Put the ice in a large wine glass. Choose a garnish, and pour the gin onto the garnish, followed by the tonic. Lightly stir.
Aruba Ariba– Aruba
During my trip to Aruba, this fruity concoction was a favorite among locals and tourists. The flavors perfectly fit the “One Happy Island” vibe of Aruba. To make it yourself, you’ll need:
- 1/2 oz vodka
- 1/2 oz 151 rum (better if using Ron Rico from Aruba, higher proof)
- 1/8 oz Coecoei
- 1/8 oz Crème de Banana
- 1/2 cup orange juice
- 1/2 cup cranberry juice
- 1/2 cup pineapple juice
- Grand Marnier
Fill a pint or sling glass with all ingredients and stir lightly without shaking. Top with a splash of grenadine and Grand Marnier to taste. Stick in a flag toothpick with cherry and orange or a slice of pineapple.
These aren’t cocktails, per say, but have earned a special place in countries around the world:
Popular as an aperitif, this Turkish unsweetened, anise-flavored hard alcoholic drink is considered the national drink of Turkey. It is usually served straight, with chilled water on the side or partly mixed with chilled water, which gives it the milky color shown above.
This juniper-flavored and strongly alcoholic traditional liquor is actually from what gin evolved. European Union regulations state that in order for a gin to be called Genever, it must be made in Netherlands or Belgium.
After going on a trip to Mexico, I learned much about tequila, including how to properly drink it. By law, tequila can only be called “tequila” if it is made in Jalisco, Mexico. And contrary to popular belief, this libation should be sipped slowly, not taken back like a shot.
Pastis– Southern France
An anise-flavored liqueur and apéritif created in France, it contains 40%-45% alcohol by volume and tastes like licorice root.
While almost everyone drinks vodka, it is the pride of Russia. In the vodka belt countries of Eastern Europe, it is traditionally drank neat. There is an interesting story that goes along with the drink. Around 1430, a monk named Isidore from the Moscow Kremlin’s Chudov Monastery invented the recipe for the first Russian vodka. Because he had special tools and knowledge, he was able to take the new beverage to a higher level. Initially known as “bread wine,” it was originally produced exclusively in the Grand Duchy of Moscow until the era of industrial production. For this reason, vodka is often closely associated with Moscow.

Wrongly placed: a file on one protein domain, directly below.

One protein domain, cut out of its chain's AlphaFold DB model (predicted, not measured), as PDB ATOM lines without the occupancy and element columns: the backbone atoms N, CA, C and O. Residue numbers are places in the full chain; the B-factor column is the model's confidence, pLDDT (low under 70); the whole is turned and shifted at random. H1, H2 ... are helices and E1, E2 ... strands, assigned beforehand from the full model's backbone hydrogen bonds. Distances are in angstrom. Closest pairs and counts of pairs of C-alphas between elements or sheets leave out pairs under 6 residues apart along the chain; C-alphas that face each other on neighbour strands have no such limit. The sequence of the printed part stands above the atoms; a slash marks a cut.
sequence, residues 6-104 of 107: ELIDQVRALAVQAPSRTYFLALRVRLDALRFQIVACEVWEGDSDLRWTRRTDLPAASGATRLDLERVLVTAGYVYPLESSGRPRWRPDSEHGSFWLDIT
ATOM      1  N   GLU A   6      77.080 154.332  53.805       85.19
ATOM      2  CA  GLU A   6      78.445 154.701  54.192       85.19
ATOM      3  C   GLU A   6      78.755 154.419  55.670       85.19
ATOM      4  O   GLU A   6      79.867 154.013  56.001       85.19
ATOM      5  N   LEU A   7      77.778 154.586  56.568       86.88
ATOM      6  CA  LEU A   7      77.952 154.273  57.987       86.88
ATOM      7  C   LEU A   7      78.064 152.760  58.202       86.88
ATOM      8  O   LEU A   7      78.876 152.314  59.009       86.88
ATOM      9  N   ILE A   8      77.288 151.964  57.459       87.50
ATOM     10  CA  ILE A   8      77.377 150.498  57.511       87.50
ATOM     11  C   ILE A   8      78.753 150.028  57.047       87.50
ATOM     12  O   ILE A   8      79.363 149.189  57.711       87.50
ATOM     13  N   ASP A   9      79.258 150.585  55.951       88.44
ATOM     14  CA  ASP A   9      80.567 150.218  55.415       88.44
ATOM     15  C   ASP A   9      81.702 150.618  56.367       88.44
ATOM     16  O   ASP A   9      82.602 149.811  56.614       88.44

This anise-flavored aperitif is a symbol of Greek culture. The libation is said to have been created by 14th Century monks in a monastery on Mount Athos. Traditionally, it is mixed with water and served with cubes in a small glass, or sometimes taken as a shot.
Meant to be sipped, this double-distilled fruit brandy is made from various fruits like apples, pears, cherries, plums, apricots, mulberries and quince. By law, “only distilled beverages made using special methods and technology, from fruits produced in Hungary, mashed, distilled, matured and bottled locally can be called pálinka.”
Not to be confused with American schnapps, the German variety is a clear, colorless spirit that is about 80 proof and distilled from fermented fruits including apples, pears, plums and cherries. Note that not all German schnapps are listed as such. For example, Kümmel is a German schnapps made with caraway, cumin, and fennel, while Kirschwasser is a cold cherry water made with morello cherries. Moreover, Steinhäger is technically a schnapps as well as a German gin and can only be made in the town of Steinhagen.
When I think of my trip to Fiji, I immediately think of sipping kava from a coconut bowl. The roots of the piper methstyicum plant are used to make a drink with sedative and anesthetic properties. It is said to relieve stress, contain diuretic properties and give a fuzzy feeling.
While usually associated with Japan, sake actually came from China as a result of the country’s plethora of rice. In fact, monks have been sipping it since the 6th century. Today, Chinese and Japanese continue to drink the libation. While often compared to rice wine, sake is more like a beer in the sense it is brewed. However, unlike with beer where the conversion from starch to sugar and from sugar to alcohol occurs in two separate steps, the steps occur simultaneously for sake.